If this is for protection from fairly large animals like wolves I would not choose a .380 Auto. IMO a .38 Special is a much better choice. You can shoot 158gr LSWC ammo and be well protected.

Try and and save up a few more bucks because you can find used S&W M10 revolvers for ~$250 and those are extremely reliable guns for carry.

Deltaboy
April 26, 2013, 11:02 AM
I vote for the 38 and you can find one but you will have to shop.

DNS
April 26, 2013, 02:32 PM
Another vote .38 Special.

I've seen several used Rossi revolvers in that price range. A new 2" or 3" one at Academy runs around $270. Christmas time they've sold for $200.

481
April 26, 2013, 03:31 PM
I'd also recommend the .38 Special over the .380 if for nothing more that the increased variety of available loads for it.

kBob
April 26, 2013, 03:53 PM
Of the two calibers asked about I would go with the .38 Special.

For one thing the ammunition is easier to find.

For another I believe ammo for the .38 SPL is cheaper than .380 when you do find it.

For a third the lightest factory loads in .38 SPL are more powerful than the typical .380 in my opinion.

.38 Spl is very easy to load for and does not care if you load a bit too short or with a bit too light ( and there fore short) bullet as the .380 does.

My wife used to freak out local college kids at the range by shooting plastic gallon milk jugs at 110 meters with such guns as the Rossi, Taurus, and Charter two inch revolvers.

I have a good bit of experience with .380 guns by Astra, Star, Beretta, Walther etc and I do like them and have carried .380 pistols for self defense. Still if I was to have only one gun I would opt for a .38 Special, even a fixed sighted two inch barreled steel one from Brazil or a good old American Charter arms revolver over most quality .380s. I do not think the Hi-point comes up to the level of any of the .380s I mentioned......

-kBob

marcodo
April 26, 2013, 04:03 PM
If the question is 380 or 38 specials for protection and plinking then my answer is neither...not a great choice choices for either

Save up and get a reliable used 9mm which will take care of both of your requests at a much cheaper ammo level

ZVP
April 26, 2013, 04:21 PM
.38 special only! SMall Autos are prone to jams rendering them unusable. Even a Misfire in a revolver, all you need do is advance to the next chamber. Believe me in the heat of the moment you will NOT want to be clearing a jam! Most small 380s are blow-back actions and failures to eject happen.
The avaulable ammo for the .38 and the ability to use varius types within the same cylinder oad is abother point for the revolver,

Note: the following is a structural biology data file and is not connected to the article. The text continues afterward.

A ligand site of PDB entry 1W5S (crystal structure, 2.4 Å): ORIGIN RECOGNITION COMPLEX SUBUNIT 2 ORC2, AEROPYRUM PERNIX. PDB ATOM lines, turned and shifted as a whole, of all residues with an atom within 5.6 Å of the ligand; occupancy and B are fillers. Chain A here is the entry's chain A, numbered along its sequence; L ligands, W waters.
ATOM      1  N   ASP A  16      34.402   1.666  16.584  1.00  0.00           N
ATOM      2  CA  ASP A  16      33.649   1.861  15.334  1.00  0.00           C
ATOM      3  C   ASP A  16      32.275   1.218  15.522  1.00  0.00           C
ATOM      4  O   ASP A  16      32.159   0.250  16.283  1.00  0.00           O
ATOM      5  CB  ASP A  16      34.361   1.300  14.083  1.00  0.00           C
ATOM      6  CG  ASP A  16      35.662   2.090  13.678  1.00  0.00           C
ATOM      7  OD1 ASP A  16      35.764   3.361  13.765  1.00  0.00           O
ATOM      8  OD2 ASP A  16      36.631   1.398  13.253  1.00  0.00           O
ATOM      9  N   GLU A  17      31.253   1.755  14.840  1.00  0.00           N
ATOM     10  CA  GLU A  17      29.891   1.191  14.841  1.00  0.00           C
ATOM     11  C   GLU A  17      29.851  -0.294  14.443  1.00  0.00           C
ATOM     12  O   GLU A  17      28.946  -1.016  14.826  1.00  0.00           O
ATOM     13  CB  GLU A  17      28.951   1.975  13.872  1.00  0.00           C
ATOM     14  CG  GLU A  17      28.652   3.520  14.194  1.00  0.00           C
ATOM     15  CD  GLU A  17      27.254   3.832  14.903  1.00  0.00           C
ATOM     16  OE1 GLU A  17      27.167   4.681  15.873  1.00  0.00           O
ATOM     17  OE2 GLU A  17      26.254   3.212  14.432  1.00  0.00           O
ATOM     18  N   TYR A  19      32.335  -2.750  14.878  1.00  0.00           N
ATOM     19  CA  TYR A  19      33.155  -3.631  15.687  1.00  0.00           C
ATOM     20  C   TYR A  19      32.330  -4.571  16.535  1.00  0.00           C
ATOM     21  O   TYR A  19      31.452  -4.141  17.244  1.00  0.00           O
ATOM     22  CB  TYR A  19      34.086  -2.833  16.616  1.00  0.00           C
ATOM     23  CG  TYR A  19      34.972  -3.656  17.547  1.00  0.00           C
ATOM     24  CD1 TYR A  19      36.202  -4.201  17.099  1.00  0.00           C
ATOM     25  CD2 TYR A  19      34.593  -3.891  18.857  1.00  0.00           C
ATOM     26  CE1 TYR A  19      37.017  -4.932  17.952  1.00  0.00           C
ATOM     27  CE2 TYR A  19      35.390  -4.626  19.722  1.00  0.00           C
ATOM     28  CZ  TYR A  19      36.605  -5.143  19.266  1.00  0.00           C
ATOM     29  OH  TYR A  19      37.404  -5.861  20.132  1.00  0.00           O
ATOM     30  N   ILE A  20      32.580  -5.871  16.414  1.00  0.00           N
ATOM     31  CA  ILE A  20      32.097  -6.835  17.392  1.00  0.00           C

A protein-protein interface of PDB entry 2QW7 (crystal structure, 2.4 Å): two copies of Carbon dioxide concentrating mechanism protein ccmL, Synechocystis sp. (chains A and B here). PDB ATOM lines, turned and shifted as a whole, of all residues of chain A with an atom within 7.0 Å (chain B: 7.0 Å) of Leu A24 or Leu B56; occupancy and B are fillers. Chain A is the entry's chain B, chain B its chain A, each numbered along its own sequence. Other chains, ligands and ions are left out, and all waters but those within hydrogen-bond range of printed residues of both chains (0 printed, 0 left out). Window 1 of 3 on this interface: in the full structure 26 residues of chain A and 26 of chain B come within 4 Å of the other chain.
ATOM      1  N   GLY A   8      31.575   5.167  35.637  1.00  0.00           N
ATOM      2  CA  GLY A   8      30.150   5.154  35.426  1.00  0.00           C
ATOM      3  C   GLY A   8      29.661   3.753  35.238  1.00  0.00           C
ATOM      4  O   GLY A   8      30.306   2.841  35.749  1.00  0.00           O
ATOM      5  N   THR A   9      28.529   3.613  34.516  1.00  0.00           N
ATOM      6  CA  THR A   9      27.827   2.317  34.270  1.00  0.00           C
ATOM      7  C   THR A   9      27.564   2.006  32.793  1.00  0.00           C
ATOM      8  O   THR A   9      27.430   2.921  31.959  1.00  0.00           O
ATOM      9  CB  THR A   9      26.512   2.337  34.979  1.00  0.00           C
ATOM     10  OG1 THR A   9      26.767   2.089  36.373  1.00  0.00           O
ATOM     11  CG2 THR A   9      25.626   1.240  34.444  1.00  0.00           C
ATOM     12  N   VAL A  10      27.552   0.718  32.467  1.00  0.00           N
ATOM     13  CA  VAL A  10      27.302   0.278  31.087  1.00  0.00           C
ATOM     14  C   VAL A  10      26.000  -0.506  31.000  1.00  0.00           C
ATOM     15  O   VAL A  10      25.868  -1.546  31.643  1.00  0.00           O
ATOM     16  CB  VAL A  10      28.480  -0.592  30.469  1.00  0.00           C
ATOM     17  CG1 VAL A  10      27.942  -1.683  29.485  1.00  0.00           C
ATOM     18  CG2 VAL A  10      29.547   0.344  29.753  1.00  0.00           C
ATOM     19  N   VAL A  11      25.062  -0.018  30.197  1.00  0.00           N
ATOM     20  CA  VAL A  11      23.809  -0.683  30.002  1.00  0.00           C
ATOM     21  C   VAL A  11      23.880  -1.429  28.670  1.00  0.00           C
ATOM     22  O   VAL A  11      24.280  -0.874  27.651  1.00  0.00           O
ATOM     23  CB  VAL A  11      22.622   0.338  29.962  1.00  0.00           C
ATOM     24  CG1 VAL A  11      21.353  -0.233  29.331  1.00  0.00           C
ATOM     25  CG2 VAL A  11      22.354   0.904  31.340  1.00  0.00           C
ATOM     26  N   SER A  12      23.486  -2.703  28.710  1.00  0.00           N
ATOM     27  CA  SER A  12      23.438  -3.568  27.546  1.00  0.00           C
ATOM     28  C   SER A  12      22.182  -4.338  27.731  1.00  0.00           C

Your buget is too low. a decent .38 revolver will cost $250, Sorry ro burwt your bubble! Saving is HARD and waiting even HARDER! However you will get a better gun that'll lilely nrver fail you! Please wait and go with the .38 Special revolver.
I carry a M-36 Chief's Special or a 4 5/8" Ruger Vaquero stoked with various .38 losds snd still hsvr the option of the powerfull .357 Magnum for small Bear

ZVP

Teachu2
April 26, 2013, 04:37 PM
Given the budget, I'd go .22lr. If money is that tight, 40 cents a shot is very limiting. You can buy at least 5 times as much .22 for the same money.

Arkansas Paul
April 26, 2013, 04:44 PM
I only bring up the hi-point because there is one in my area for $100. I know a $100 more would boost my range

About the only thing I can think of in that price range would be a Taurus 82 police trade in. Sometimes you can find them for around the $200 mark.

If the question is 380 or 38 specials for protection and plinking then my answer is neither...not a great choice choices for either

On what planet is .38 Special not a good round for plinking and SD? It's ideal for plinking and more than adequate for SD.

1911Tuner
April 26, 2013, 05:46 PM
There are no $100 dollar firearms that work.

A couple years back, I bought a heavy-barrel Model 10 that was in mechanically perfect condition for 150 bucks out the door. It looked like it had been stored in a wet leather holster for a year because the finish was trashed...but the little gun was tight, accurate, and the action was smooth as glass.

medalguy
April 26, 2013, 06:04 PM
Definitely go for the .38 Special. It's much more powerful than the .380 and ammo is easier to find and cheaper. I hike quite a bit in the mountains and I carry a S&W Model 65 in stainless so I don't have to worry about bluing damage from carrying it. Mine is pretty heavily worn, and I believe it might have been a police trade-in, but it functions just fine. I bought this one about three years ago for $225 so deals are out there. The advantage of the Model 65 is that it can shoot either .38 Special ammo or the more powerful .357 magnum which is what I carry when out in the woods. There are bears and mountain lions around here and I think the .357 is entirely adequate for most anything I might encounter.

As for a suggestion to you, look around for a decent Rossi revolver or maybe a Taurus. Deals can be found within your $200 budget but you won't get a like-new gun for that amount.

lobo9er
April 26, 2013, 06:29 PM
22 MAG

Definitely enough for coyotes or a rabid raccoon. Little more expensive to shoot than 22lr but worth the extra dime. $15-$16 dollars for a 50 rounds of quality ammo. Pair it up with a used bolt action down the road.

[QUOTE]There are no $100 dollar firearms that work./QUOTE]
Mosin nagant.

Owlnmole
April 26, 2013, 06:52 PM
FWIW, Impact Guns has the compact 9mm Hi Point on sale at $180. That might actually be a cheaper option in the long run as it easier to find cheap milsurp 9mm ball ammo than almost any other caliber.